NRECA is working to ensure electric cooperatives can continue routine maintenance of their rights of way if the U.S. Fish and Wildlife Service decides to list the northern long-eared bat as an endangered species.

Electric co-ops have long followed reasonable conservation practices for the bat as a threatened species that balances with their mission of providing reliable, affordable electricity. Many co-ops currently implement measures that protect a variety of bat species, including vegetation trimming in the early spring to limit impacts to the still-hibernating bats. NRECA is forming a member workgroup to respond to the latest proposal from FWS.

“While we understand the service’s obligation to protect the bat, we are concerned about the implications an endangered designation could have on vegetation management activities that are critical to co-ops’ ability to safely and reliably serve their members,” said NRECA Regulatory Issue Adviser Elise Laarman.

“Northern long-eared bats tend to roost under the bark of dead trees, which can be in so-called ‘hazard trees’ located along utility rights-of-way. NRECA is advocating for balanced federal policies that protect species while continuing to allow co-ops to safely and quickly remove hazardous vegetation that could fall on power lines and cause outages or fires.”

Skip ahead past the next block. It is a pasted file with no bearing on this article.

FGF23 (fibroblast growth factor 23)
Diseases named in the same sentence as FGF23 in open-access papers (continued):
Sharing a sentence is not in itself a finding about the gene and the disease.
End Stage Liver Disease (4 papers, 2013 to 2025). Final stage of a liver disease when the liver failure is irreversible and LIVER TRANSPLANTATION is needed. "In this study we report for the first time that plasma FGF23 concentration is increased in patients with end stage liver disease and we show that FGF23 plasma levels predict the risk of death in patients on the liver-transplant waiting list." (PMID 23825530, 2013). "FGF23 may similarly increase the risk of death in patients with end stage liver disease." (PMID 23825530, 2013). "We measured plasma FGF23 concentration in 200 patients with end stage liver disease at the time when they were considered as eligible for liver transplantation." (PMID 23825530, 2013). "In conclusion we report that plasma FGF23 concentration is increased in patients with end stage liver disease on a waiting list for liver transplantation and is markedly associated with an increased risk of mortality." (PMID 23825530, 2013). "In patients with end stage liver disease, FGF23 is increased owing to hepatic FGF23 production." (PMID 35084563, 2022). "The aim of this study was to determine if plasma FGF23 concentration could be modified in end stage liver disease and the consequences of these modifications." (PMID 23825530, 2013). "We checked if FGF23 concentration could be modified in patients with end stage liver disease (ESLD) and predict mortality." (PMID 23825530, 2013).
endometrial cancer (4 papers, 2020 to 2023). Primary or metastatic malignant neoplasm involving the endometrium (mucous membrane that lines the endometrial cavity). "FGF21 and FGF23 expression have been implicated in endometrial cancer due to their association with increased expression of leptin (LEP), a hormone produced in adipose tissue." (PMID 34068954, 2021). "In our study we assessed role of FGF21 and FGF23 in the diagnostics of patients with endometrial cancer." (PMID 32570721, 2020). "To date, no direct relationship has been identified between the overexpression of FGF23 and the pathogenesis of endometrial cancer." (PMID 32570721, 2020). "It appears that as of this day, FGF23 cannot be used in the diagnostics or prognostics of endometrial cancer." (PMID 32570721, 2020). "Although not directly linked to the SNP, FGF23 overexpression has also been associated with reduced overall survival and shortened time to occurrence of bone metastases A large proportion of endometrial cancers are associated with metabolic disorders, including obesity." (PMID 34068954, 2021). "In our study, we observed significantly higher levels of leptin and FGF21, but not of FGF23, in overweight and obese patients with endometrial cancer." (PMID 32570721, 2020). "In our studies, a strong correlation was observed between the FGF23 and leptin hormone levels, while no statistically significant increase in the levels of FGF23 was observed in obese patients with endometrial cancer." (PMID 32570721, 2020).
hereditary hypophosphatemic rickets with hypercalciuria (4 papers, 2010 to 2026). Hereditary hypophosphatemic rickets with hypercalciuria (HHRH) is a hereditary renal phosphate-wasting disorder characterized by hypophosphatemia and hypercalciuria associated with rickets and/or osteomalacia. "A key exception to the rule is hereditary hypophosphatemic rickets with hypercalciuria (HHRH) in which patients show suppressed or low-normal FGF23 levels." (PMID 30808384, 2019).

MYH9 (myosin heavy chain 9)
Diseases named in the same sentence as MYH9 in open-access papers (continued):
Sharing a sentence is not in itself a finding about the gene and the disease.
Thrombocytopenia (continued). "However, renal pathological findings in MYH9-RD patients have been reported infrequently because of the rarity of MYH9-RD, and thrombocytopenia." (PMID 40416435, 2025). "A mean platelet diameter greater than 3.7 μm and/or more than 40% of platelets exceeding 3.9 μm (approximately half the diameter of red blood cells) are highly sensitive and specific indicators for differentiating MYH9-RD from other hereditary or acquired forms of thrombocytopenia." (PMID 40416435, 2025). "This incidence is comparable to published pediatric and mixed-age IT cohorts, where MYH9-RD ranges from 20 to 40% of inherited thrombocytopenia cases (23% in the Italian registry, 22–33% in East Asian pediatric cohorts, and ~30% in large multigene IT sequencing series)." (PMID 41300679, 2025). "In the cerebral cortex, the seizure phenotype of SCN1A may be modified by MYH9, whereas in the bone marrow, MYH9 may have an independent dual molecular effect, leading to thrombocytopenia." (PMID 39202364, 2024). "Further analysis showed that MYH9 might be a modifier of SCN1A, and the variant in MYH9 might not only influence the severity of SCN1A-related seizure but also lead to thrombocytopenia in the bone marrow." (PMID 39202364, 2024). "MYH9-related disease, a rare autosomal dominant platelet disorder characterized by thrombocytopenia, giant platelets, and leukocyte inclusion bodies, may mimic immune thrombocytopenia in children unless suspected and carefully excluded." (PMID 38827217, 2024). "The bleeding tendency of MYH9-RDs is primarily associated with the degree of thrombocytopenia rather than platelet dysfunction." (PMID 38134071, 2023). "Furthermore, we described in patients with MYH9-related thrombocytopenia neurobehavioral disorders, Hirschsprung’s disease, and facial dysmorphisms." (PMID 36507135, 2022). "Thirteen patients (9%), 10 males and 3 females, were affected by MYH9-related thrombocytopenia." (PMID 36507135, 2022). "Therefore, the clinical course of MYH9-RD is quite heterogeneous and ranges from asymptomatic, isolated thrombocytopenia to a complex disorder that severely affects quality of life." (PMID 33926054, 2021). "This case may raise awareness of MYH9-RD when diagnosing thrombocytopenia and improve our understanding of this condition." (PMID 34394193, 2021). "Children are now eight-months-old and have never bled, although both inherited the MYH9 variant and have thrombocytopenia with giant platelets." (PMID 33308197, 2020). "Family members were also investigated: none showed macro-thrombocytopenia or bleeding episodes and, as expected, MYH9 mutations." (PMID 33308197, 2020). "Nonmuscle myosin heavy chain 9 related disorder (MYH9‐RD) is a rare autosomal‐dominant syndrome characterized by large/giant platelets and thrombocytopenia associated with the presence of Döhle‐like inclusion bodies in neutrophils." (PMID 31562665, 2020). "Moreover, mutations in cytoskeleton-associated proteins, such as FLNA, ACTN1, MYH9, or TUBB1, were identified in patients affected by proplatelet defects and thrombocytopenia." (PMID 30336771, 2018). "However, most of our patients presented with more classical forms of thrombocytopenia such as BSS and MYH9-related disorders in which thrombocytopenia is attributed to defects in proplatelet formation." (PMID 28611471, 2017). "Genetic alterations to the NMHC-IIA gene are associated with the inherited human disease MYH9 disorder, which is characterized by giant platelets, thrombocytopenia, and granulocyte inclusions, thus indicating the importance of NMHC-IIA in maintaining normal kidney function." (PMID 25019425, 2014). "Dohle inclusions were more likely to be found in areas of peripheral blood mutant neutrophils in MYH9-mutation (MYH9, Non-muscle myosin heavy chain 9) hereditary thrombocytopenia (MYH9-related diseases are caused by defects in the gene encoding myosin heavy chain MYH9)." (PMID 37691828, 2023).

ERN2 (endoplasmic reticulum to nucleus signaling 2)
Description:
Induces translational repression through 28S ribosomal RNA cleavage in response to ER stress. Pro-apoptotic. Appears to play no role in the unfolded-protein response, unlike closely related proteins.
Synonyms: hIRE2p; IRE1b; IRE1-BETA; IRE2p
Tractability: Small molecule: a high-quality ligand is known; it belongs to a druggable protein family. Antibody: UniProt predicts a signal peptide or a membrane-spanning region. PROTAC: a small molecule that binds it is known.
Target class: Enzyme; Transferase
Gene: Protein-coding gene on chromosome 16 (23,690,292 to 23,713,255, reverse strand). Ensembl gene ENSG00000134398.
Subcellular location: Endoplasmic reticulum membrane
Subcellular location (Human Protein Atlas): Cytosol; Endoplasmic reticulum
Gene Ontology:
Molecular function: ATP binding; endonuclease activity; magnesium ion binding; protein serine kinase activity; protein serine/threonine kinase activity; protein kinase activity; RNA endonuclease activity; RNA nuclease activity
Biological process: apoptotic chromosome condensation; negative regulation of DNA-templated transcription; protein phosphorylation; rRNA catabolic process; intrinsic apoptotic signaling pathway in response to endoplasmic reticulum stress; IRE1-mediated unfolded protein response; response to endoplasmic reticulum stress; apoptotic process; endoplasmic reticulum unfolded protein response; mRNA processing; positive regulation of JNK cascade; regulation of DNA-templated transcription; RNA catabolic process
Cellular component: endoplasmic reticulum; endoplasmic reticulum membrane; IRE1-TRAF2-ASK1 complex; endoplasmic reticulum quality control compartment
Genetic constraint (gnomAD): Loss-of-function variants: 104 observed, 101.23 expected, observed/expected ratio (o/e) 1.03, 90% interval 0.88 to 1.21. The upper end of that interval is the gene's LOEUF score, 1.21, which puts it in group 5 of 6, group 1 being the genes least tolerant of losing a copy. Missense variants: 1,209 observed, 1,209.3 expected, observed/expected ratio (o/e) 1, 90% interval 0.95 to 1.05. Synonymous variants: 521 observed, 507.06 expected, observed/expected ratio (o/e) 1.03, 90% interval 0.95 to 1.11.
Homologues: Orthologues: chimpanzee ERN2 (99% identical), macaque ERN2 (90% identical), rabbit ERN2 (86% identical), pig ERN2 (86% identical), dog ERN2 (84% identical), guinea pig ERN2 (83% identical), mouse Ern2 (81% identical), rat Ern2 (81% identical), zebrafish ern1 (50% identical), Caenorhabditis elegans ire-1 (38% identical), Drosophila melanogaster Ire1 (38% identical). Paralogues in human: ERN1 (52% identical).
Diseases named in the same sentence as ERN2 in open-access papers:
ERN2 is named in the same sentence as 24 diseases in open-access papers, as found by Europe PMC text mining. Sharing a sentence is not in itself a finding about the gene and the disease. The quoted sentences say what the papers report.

The FWS proposal to reclassify the bat as endangered identified several human activities that could be deemed harmful to the species and may have to be curtailed or require a permit, including:

• Grading, leveling, burning, herbicide spraying, destroying or modifying forest habitat in ways that could kill the bat or hinder its breeding, foraging or “other essential life functions.”

• Removing or destroying trees and structures where the bats roost.

• Building and operating wind energy turbines within the bat’s range that results in the species’ death.

The FWS held a public listening session on April 7 and will accept public comment on its proposal until May 23. A final listing decision is expected by November.

The northern long-eared bat was listed under the Endangered Species Act in 2015 as threatened with provisions to incentivize conservation activities and streamline the regulatory process when minor impacts occurred. An endangered listing would remove those provisions and apply all prohibitions allowed under the law.

According to the FWS, data indicate that white-nose syndrome, a fungal disease, is decimating the species faster than expected across its 37-state range, moving the bat toward extinction. Later this year, the agency plans to release status reviews of the disease’s impact on the little brown bat and the tricolor bat to determine if these species require ESA protections.